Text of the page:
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Uj 1

Ujejski, Cornelius

Polish poet, born at Beremiany, Galicia, 1823; died at Cholojewie, 1897. His father was a ...

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Ul 12

Ulenberg, Kaspar

Convert, theological writer and translator of the Bible , born at Lippstadt on the Lippe, ...

Ulfilas

(Also: Ulphilas ), apostle of the Goths, missionary, translator of the Bible , and inventor ...

Ullathorne, William Bernard

English Benedictine monk and bishop, b. at Pocklington, Yorkshire, 7 May, 1806; d. at Oscott, ...

Ullerston, Richard

Born in the Duchy of Lancaster, England ; d. in August or September, 1423. Having been ordained ...

Ulloa, Antoine de

Naval officer and scientist, born at Seville, Spain, 12 Jan., 1716; died near Cadiz, Spain, 5 ...

Ulloa, Francisco de

Died 1540. It is not known when he came to Mexico nor if he accompanied Hernan Cortés in ...

Ulrich of Bamberg

(Udalricus Babenbergensis), a cleric of the cathedral church of Bamberg, of whom nothing more ...

Ulrich of Richenthal

Chronicler of the Council of Constance , date of birth unknown; died about 1438. Ulrich was ...

Ulrich of Zell

(Wulderic; called also of Cluny, and of Ratisbon ), born at Ratisbon, at the beginning of 1029; ...

Ulrich, Saint

Bishop of Augsburg, born at Kyburg, Zurich, Switzerland, in 890; died at Augsburg, 4 July, ...

Ultan of Ardbracca

St. Ultan of Ardbraccan, Ireland, was the maternal uncle of St. Brigid, and collected a life of ...

Ultramontanism

A term used to denote integral and active Catholicism, because it recognizes as its spiritual ...

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Un 22

Unam Sanctam

(Latin the One Holy , i.e. Church ), the Bull on papal supremacy issued 18 November, 1302, ...

Unclean and Clean

The distinction between legal and ceremonial, as opposed to moral, cleanness and uncleanness ...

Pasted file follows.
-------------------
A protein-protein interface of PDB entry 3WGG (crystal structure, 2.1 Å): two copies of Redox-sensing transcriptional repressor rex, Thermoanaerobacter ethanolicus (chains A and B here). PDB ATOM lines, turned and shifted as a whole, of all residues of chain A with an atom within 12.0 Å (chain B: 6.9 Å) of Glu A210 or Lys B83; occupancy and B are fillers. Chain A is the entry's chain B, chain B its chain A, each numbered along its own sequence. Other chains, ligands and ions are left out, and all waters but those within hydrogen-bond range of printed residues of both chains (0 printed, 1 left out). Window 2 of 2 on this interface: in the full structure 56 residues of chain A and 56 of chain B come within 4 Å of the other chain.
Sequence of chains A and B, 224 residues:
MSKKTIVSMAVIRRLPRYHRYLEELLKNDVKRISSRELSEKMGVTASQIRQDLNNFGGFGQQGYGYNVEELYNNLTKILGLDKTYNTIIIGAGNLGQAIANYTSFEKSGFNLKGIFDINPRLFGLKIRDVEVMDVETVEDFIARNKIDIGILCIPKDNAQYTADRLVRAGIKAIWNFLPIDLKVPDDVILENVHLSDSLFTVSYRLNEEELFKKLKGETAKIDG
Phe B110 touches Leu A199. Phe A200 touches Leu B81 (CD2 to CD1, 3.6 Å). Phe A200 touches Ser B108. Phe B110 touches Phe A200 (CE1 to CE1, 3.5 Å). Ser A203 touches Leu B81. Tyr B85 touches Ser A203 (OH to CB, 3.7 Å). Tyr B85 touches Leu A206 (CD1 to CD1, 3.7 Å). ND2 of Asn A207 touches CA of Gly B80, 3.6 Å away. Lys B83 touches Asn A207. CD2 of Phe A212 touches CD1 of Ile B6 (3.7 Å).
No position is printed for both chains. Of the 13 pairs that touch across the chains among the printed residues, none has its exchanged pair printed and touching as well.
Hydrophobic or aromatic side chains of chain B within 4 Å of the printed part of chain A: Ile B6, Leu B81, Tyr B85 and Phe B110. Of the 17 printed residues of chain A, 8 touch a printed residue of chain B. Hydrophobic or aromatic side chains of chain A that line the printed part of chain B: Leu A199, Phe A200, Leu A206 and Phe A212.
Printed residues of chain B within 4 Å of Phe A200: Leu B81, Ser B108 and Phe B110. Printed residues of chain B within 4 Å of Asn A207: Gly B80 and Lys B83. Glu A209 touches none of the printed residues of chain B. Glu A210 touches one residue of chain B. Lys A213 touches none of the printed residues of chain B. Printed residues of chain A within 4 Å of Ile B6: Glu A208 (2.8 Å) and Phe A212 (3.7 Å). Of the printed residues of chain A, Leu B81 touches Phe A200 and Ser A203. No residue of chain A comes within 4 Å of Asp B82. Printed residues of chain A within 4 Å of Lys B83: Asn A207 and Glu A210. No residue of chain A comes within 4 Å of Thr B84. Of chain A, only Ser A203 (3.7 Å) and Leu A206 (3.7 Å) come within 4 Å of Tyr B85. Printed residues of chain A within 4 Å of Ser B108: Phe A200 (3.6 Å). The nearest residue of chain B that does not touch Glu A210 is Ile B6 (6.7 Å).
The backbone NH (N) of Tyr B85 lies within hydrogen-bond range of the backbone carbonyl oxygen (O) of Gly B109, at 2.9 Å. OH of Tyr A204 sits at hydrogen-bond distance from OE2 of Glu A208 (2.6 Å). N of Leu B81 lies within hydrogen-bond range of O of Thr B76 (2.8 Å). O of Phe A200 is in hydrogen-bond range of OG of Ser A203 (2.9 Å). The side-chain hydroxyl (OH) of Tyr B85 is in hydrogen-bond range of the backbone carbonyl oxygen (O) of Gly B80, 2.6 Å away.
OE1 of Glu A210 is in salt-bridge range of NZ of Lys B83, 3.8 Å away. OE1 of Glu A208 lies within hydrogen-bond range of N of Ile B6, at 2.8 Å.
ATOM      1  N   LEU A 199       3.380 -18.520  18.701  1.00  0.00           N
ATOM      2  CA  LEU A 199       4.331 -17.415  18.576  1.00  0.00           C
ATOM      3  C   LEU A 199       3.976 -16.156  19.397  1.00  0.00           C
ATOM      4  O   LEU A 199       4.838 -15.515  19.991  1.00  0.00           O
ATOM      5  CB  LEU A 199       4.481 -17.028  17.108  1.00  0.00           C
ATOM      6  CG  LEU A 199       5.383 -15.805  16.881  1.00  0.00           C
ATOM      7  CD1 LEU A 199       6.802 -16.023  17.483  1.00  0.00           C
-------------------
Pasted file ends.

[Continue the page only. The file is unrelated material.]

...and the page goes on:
Unction, Extreme

A sacrament of the New Law instituted by Christ to give spiritual aid and comfort and perfect ...

Ungava

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Uniformity Acts

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Unigenitus

A celebrated Apostolic Constitution of Clement XI, condemning 101 propositions of Pasquier ...

Union of Brest

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Union of Christendom

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Unitarians

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Unitas Fratrum

(MORAVIAN BRETHREN, or UNITAS FRATRUM). DEFINITION AND DOCTRINAL POSITION "Bohemian Brethren" ...

United States of America, The

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Unitive Way

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Unity

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Universalists

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Universals

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Universe

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Universe, Relation of God to the

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Unjust Aggressor

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Unyanyembe

Vicariate apostolic in German East Africa, separated from the Vicariate Apostolic of Nyanza ...

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Up 4

Upper Nile

Vicariate apostolic ; separated from the mission of Nyanza, 6 July, 1894, comprises the eastern ...

Upper Rhine

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Upsala, Ancient See of

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Upsala, University of

The oldest and most celebrated university of Sweden. Even today the arrangement of its ...

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Ur 26